}
                }
void encrypt(ui8 * out, const ui8 * in){
        ui8 state[16];
        
        for(sizeType i = 16; i--;)
                state[i] = in[i];
        
        ui8 rcon = 1;
        
        addRoundKeyCopy(state, encryptKey_, key_);
        
        for(sizeType i = 1; i < 10; ++i){
                subBytes(state);
                shiftRows(state);
                mixColumns(state);
                
                expandEncKey(key_, &rcon);
                addRoundKey(state, key_);
                
                subBytes(state);
                shiftRows(state);
                
                expandEncKey(key_, &rcon);
                addRoundKey(state, key_);
                
                for(sizeType i = 16; i--;)
                        out[i] = state[i];
        }
        
        for(sizeType i = 16; i--;)
                state[i] = 0;
}

This  encryption method produces results that align with published test vectors. However, this decryption does not work, whether it is this decryption function doesn't work, or the key expansion doesn't work, or something.

void decrypt(void * out, const void * in){
        ui8 state[16];
        
        for(sizeType i = 16; i--;)
                state[i] = in[i];
        
        ui8 rcon = 0x6c;
        
        addRoundKeyCopy(state, decryptKey_, key_);
        
        for(sizeType i = 1; i < 10; ++i){
                shiftRowsInv(state);
                subBytesInv(state);
                
                expandDecKey(key_, &rcon);
                addRoundKey(state, key_);
                
                mixColumnsInv(state);
        }
        
        shiftRowsInv(state);
        subBytesInv(state);
        
        addRoundKey(state, key_);
        
        for(sizeType i = 16; i--;)
                out[i] = state[i];
        
        for(sizeType i = 16; i--;)
                state[i] = 0;
}

encryptKey_ and decryptKey_ are both initialized to the bytes of the key by the caller.

Edited by Ectara
0

Share this post


Link to post
Share on other sites

Interestingly, the 256 bit decryption works, with a similar pair of key expansion functions, with a quirk: the decryption key is expanded seven times using the encryption key expansion function after the state is set up, before any data is processed. I have no idea why it is necessary to work, but it doesn't work without it. If I use one expansion function and key sequence for both, decryption fails.

Edited by Ectara
1

Share this post


Link to post
Share on other sites

The expanded key material for encryption and decryption is the same afaik (unless there exists some strange variant that does not) so if your encryption routines work then it suggests your decryption routines are wrong. Perhaps you could post them so we can take a look.

This had me thinking, and I tried to reconcile it by having both encryption and decryption routines use the same expansion sequence, to no avail. My last post is of interest:

 

Interestingly, the 256 bit decryption works, with a similar pair of key expansion functions, with a quirk: the decryption key is expanded seven times using the encryption key expansion function after the state is set up, before any data is processed. I have no idea why it is necessary to work, but it doesn't work without it. If I use one expansion function and key sequence for both, decryption fails.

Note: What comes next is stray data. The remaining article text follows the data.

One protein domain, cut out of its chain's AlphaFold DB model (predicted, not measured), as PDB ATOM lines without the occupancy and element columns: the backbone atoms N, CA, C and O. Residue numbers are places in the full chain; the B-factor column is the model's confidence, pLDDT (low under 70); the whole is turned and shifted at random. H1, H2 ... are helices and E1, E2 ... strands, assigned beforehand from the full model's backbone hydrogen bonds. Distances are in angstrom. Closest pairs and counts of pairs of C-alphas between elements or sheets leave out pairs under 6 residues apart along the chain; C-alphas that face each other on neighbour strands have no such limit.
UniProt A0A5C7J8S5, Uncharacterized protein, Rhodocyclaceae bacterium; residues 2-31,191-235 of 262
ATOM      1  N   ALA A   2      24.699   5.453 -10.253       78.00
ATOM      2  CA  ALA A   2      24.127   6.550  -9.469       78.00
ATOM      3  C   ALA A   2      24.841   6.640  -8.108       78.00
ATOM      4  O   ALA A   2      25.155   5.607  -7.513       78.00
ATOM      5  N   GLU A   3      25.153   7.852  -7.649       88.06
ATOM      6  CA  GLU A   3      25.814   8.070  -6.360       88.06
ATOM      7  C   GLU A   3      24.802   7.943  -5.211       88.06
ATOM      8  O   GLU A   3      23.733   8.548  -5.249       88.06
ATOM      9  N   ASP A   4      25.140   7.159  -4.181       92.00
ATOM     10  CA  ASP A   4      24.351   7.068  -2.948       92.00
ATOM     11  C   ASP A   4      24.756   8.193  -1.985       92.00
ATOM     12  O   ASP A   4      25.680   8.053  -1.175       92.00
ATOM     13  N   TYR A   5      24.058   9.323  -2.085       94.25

Seven just so happens to be the number of times that the key is expanded (see below for the linear coefficients of the production of round keys). After much experimentation, it turns out that the encryption expansion raises the rcon value's exponent, and manipulates the bytes in a specific sequence, and the decryption expansion lowers the rcon value's exponent, and performs the inverse manipulation. The purpose of using the encryption expansion routine on the decryption key at the start is to "advance" the key expansion sequence to the point where it would have ended after encryption, and "move backward" from that "endpoint" as it decrypts, traversing the sequence in reverse. This is all a consequence of the low-resource design, by not expanding the entire sequence at once, taking almost an entire kilobyte in the process.

 

I managed to get it all working. There were various bugs here and there, which I managed to find after learning its ins and outs through experimentation. There's somewhat of a fencepost error in the code posted above: there should be one more key expansion before the final round key addition. 256bit mode generates two round keys per expansion, and 192bit mode generates 1.5 round keys per expansion, so 128bit was the only one that needed that last expansion; I noticed that the decryption key was expanded once less than the encryption key, after many exhaustive tests. There were several errors in the 192bit encryption and decryption that I solved, encryption first, but that's done with, too.

0

Share this post


Link to post
Share on other sites

Create an account or sign in to comment

You need to be a member in order to leave a comment

Create an account

Sign up for a new account in our community. It's easy!


Register a new account

Sign in

Already have an account? Sign in here.


Sign In Now
Sign in to follow this  
Followers 0